Cambridge, U.K. ; New York : Cambridge University Press, 2003.
Book — 1 online resource (ix, 363 pages)
List of illustrations-- List of contributors-- Acknowledgements-- Introduction: discovering the Renaissance reader Kevin Sharpe and Steven N. Zwicker-- Part I. The Material Text:
1. Errata: print, politics, and poetry in early modern England Seth Lerer--
2. Abandoning the capital in eighteenth-century London Richard Wendorf-- Part II. Reading as Politics:
3. 'Boasting of silence': women readers and the patriarchal state Heidi Brayman Hackel--
4. Reading revelations: prophecy, hermeneutics and politics in early modern Britain Kevin Sharpe-- Part III. Print, Politics and Performance:
5. Performances and playbooks: the closing of the theatres and the politics of drama David Scott Kastan--
6. Irrational, impractical and unprofitable: reading the news in seventeenth-century Britain Joad Raymond-- Part IV. Reading Physiologies:
7. Reading bodies Michael Shoenfeldt--
8. Reading and experiment in the early Royal Society Adrian Johns-- Part V. Reading Texts in Time:
9. Martial, Jonson and the assertion of plagiarism Joseph Loewenstein--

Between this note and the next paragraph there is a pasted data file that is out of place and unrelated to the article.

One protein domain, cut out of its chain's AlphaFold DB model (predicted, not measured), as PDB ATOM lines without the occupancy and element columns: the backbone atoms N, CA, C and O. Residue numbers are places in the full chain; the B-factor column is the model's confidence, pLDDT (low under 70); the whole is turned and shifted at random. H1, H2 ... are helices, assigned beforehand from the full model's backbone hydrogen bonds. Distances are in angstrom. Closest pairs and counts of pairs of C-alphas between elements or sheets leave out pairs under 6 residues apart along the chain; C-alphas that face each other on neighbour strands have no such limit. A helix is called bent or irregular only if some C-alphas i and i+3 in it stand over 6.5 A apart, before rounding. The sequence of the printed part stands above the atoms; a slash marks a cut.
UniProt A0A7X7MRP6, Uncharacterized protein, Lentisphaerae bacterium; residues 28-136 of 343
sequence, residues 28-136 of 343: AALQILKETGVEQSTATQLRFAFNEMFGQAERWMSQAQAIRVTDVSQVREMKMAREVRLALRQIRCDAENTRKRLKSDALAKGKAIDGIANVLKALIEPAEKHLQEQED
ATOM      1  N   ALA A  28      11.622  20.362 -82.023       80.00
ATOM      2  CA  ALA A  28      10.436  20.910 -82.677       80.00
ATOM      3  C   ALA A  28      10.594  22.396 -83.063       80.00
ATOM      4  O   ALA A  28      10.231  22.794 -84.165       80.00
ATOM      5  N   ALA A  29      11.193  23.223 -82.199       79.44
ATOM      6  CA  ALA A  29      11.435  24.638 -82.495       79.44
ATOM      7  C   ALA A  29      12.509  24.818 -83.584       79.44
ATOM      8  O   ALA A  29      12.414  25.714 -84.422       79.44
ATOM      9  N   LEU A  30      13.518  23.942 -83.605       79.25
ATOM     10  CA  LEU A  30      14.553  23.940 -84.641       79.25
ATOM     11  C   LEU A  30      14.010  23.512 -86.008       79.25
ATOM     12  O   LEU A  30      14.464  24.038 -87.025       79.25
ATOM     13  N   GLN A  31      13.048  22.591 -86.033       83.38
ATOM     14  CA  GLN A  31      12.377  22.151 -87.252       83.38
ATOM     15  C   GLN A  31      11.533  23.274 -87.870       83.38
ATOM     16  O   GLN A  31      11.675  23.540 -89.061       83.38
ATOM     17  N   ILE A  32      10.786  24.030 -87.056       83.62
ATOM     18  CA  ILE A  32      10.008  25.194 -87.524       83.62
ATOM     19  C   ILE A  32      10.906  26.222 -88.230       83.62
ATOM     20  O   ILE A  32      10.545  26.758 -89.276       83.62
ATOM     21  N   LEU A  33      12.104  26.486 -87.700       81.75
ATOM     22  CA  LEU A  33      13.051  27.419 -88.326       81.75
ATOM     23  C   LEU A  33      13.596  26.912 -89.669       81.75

10. The constitution of opinion and the pacification of reading Steven N. Zwicker--
11. Cato's retreat: fabula, historia and the question of constitutionalism in Mr Locke's anonymous Essay on Government Kirsie M. McClure-- Index.
(source: Nielsen Book Data)
This book ranges over private and public reading, and over a variety of religious, social, and scientific communities to locate acts of reading in specific historical moments from the sixteenth through the eighteenth centuries. It also charts the changes in reading habits that reflect broader social and political shifts during the period. A team of expert contributors cover topics including the processes of book production and distribution, audiences and markets, the material text, the relation of print to performance, and the politics of acts of reception. In addition, the volume emphasises the independence of early modern readers and their role in making meaning in an age in which increased literacy equaled social enfranchisement and interpretation was power. Meaning was not simply an authorial act but the work of many hands and processes, from editing, printing, and proofing, to reproducing, distributing, and finally reading. (source: Nielsen Book Data)